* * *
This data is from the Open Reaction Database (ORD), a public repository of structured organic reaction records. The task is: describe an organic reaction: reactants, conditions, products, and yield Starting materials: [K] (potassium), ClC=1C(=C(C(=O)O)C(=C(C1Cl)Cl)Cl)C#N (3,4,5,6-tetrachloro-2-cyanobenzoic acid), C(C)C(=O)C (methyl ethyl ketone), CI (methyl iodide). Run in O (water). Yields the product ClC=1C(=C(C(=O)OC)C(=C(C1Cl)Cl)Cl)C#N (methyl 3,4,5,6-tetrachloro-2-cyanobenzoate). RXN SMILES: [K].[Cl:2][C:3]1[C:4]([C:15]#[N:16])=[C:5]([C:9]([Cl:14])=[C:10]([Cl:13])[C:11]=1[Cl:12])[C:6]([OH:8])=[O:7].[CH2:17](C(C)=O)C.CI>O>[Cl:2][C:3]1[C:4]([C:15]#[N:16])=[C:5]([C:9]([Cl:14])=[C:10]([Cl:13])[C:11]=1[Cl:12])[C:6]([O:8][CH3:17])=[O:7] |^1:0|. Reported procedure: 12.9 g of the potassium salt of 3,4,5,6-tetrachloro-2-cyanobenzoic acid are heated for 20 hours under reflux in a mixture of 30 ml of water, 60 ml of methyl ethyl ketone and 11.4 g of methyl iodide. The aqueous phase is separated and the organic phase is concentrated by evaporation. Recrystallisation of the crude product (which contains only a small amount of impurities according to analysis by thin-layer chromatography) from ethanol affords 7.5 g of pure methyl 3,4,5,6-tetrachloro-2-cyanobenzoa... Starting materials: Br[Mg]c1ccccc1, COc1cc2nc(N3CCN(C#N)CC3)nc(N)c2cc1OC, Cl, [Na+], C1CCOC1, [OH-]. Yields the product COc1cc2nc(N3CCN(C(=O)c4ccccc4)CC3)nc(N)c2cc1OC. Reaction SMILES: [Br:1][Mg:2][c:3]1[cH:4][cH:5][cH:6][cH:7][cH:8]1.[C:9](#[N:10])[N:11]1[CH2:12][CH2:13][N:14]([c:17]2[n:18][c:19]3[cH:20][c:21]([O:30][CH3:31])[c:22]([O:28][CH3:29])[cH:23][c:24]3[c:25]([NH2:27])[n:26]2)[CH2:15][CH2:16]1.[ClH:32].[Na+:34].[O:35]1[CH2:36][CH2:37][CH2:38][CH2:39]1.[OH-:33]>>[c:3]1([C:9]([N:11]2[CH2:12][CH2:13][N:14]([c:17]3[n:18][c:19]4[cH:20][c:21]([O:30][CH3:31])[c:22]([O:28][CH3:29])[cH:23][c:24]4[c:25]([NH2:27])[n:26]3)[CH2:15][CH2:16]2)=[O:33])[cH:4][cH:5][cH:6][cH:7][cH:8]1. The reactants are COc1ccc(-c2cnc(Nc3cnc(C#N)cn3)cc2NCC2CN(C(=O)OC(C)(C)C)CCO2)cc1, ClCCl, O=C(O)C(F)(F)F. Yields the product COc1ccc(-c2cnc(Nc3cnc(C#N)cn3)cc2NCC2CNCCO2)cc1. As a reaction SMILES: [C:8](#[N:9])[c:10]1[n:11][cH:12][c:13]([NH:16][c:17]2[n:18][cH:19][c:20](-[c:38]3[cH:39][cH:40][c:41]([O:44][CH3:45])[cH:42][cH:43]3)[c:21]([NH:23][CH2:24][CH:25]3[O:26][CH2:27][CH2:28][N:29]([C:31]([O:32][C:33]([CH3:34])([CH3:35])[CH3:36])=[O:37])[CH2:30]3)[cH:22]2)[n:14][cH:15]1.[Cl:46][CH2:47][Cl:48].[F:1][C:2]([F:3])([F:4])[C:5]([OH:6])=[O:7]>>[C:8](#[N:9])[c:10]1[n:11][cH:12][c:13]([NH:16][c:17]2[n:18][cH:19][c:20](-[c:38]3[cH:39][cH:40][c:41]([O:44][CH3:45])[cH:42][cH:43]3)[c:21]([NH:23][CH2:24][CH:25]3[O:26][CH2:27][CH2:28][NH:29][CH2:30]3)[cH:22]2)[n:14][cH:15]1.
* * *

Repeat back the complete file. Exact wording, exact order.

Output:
This data is from the Open Reaction Database (ORD), a public repository of structured organic reaction records. The task is: describe an organic reaction: reactants, conditions, products, and yield Starting materials: [K] (potassium), ClC=1C(=C(C(=O)O)C(=C(C1Cl)Cl)Cl)C#N (3,4,5,6-tetrachloro-2-cyanobenzoic acid), C(C)C(=O)C (methyl ethyl ketone), CI (methyl iodide). Run in O (water). Yields the product ClC=1C(=C(C(=O)OC)C(=C(C1Cl)Cl)Cl)C#N (methyl 3,4,5,6-tetrachloro-2-cyanobenzoate). RXN SMILES: [K].[Cl:2][C:3]1[C:4]([C:15]#[N:16])=[C:5]([C:9]([Cl:14])=[C:10]([Cl:13])[C:11]=1[Cl:12])[C:6]([OH:8])=[O:7].[CH2:17](C(C)=O)C.CI>O>[Cl:2][C:3]1[C:4]([C:15]#[N:16])=[C:5]([C:9]([Cl:14])=[C:10]([Cl:13])[C:11]=1[Cl:12])[C:6]([O:8][CH3:17])=[O:7] |^1:0|. Reported procedure: 12.9 g of the potassium salt of 3,4,5,6-tetrachloro-2-cyanobenzoic acid are heated for 20 hours under reflux in a mixture of 30 ml of water, 60 ml of methyl ethyl ketone and 11.4 g of methyl iodide. The aqueous phase is separated and the organic phase is concentrated by evaporation. Recrystallisation of the crude product (which contains only a small amount of impurities according to analysis by thin-layer chromatography) from ethanol affords 7.5 g of pure methyl 3,4,5,6-tetrachloro-2-cyanobenzoa... Starting materials: Br[Mg]c1ccccc1, COc1cc2nc(N3CCN(C#N)CC3)nc(N)c2cc1OC, Cl, [Na+], C1CCOC1, [OH-]. Yields the product COc1cc2nc(N3CCN(C(=O)c4ccccc4)CC3)nc(N)c2cc1OC. Reaction SMILES: [Br:1][Mg:2][c:3]1[cH:4][cH:5][cH:6][cH:7][cH:8]1.[C:9](#[N:10])[N:11]1[CH2:12][CH2:13][N:14]([c:17]2[n:18][c:19]3[cH:20][c:21]([O:30][CH3:31])[c:22]([O:28][CH3:29])[cH:23][c:24]3[c:25]([NH2:27])[n:26]2)[CH2:15][CH2:16]1.[ClH:32].[Na+:34].[O:35]1[CH2:36][CH2:37][CH2:38][CH2:39]1.[OH-:33]>>[c:3]1([C:9]([N:11]2[CH2:12][CH2:13][N:14]([c:17]3[n:18][c:19]4[cH:20][c:21]([O:30][CH3:31])[c:22]([O:28][CH3:29])[cH:23][c:24]4[c:25]([NH2:27])[n:26]3)[CH2:15][CH2:16]2)=[O:33])[cH:4][cH:5][cH:6][cH:7][cH:8]1. The reactants are COc1ccc(-c2cnc(Nc3cnc(C#N)cn3)cc2NCC2CN(C(=O)OC(C)(C)C)CCO2)cc1, ClCCl, O=C(O)C(F)(F)F. Yields the product COc1ccc(-c2cnc(Nc3cnc(C#N)cn3)cc2NCC2CNCCO2)cc1. As a reaction SMILES: [C:8](#[N:9])[c:10]1[n:11][cH:12][c:13]([NH:16][c:17]2[n:18][cH:19][c:20](-[c:38]3[cH:39][cH:40][c:41]([O:44][CH3:45])[cH:42][cH:43]3)[c:21]([NH:23][CH2:24][CH:25]3[O:26][CH2:27][CH2:28][N:29]([C:31]([O:32][C:33]([CH3:34])([CH3:35])[CH3:36])=[O:37])[CH2:30]3)[cH:22]2)[n:14][cH:15]1.[Cl:46][CH2:47][Cl:48].[F:1][C:2]([F:3])([F:4])[C:5]([OH:6])=[O:7]>>[C:8](#[N:9])[c:10]1[n:11][cH:12][c:13]([NH:16][c:17]2[n:18][cH:19][c:20](-[c:38]3[cH:39][cH:40][c:41]([O:44][CH3:45])[cH:42][cH:43]3)[c:21]([NH:23][CH2:24][CH:25]3[O:26][CH2:27][CH2:28][NH:29][CH2:30]3)[cH:22]2)[n:14][cH:15]1.